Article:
Lack of fresh water on Block Island could limit tourism, URI researcher claims

South County

SOUTH KINGSTOWN, R.I. (WPRI) — A new study on Block Island may force the community to reduce the number of tourists that visit the island and future residential development.

A University of Rhode Island (URI) hydrogeologist is conducting an assessment of the availability of fresh water on the island due to a concern between the growing number of visitors and the effects of climate change.

Thomas Boving, a professor of geosciences at URI, is leading an effort to evaluate how much water is being pumped from the six wells owned by the Block Island Water Company, which provides half of the island’s water needs.

Boving is also looking at how much water is available in area wells, how quickly they are recharged and how likely salt water is to get into the drinking water supply.

“Almost all of the fresh water on Block Island comes from rain, but if the islanders pump more water than can be recharged by precipitation, they’re going to drain the bathtub, and that’s what’s happening now,” Boving said.

Due to the number of tourists that visit the island, the demand for fresh water is increasing yearly, according to Boving. During July and August, the water company can barely meet demand.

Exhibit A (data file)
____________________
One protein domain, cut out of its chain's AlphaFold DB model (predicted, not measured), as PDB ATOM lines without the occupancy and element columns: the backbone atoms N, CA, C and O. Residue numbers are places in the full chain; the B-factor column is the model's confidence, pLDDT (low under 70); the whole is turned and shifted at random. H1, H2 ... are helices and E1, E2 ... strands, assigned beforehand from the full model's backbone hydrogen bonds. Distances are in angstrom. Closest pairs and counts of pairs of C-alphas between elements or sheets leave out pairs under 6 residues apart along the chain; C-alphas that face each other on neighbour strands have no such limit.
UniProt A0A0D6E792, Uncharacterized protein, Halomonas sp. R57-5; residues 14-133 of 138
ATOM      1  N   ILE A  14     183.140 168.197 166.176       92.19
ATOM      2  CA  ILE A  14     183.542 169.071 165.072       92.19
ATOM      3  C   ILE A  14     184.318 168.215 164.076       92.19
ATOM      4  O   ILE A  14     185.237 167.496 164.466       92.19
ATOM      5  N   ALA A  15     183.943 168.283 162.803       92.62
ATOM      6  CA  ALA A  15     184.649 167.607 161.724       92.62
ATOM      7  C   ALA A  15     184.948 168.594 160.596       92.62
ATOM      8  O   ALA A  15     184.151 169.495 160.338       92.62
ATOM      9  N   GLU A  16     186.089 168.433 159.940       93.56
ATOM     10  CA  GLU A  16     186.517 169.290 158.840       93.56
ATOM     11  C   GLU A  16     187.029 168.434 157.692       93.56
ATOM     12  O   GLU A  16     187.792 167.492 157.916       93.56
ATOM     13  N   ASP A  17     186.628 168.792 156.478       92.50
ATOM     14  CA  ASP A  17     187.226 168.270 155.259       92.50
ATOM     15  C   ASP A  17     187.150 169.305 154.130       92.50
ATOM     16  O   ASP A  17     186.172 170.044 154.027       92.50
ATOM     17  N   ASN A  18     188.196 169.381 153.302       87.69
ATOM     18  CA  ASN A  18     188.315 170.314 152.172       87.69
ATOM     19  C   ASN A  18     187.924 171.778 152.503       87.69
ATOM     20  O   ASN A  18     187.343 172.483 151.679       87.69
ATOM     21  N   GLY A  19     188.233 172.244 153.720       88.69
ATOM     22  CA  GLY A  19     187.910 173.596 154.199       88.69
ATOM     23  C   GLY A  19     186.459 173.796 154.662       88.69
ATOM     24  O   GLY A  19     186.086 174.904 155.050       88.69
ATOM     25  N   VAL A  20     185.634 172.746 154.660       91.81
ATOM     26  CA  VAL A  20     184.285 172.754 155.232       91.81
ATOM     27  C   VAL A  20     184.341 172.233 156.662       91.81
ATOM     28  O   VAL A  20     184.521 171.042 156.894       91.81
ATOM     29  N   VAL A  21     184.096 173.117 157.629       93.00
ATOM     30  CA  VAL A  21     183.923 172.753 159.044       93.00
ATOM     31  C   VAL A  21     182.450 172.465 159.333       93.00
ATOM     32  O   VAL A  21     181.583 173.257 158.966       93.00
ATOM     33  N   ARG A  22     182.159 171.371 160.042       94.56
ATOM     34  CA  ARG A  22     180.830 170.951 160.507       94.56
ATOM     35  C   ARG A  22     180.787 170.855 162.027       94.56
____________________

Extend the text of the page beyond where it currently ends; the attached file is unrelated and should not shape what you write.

A big unknown about the water supply on Block Island is the effect of climate change. Boving said the increase of frequent strong storms could deliver more rainwater to the island and recharge the aquifer, but it’s also possible that a lot runs off the surface and into the ocean before it can make its way into the aquifer.

Warming temperatures could also result in more evaporation, which could further deplete the island’s water resources, Boving added.

Boving and graduate student Jibban Panthi are installing electronic devices into several wells on the island to measure how quickly the they are recharged, how much water is pumped and how much water is lost to evaporation, among other key factors.

“If the people pump too much water and they start getting salt water, then those wells will have to be shut down,” Boving said. “We’re trying to see if there have been changes over time and what that will mean for the wells and the island in general.”

They are also conducting a geo-electrical resistivity survey of the island’s coastline to track how far inland the ocean water intrudes beneath the surface.

Boving said one surprising factor affecting water availability is all of the visiting boaters who fill their tanks with fresh water.

“Much of the water used on the island ends up returning to the aquifer via the sewage system, but boaters take water away and it never returns,” Boving said. “That’s a factor we need to consider as well.”

What is uncovered throughout the research will give them an idea of what the future of the island is.

“It will tell us whether we need to ring the alarm about limiting the number of people visiting and living on the island,” Boving said. “The residents are very aware of the issue, and it’s something they’re going to have to come to terms with.”

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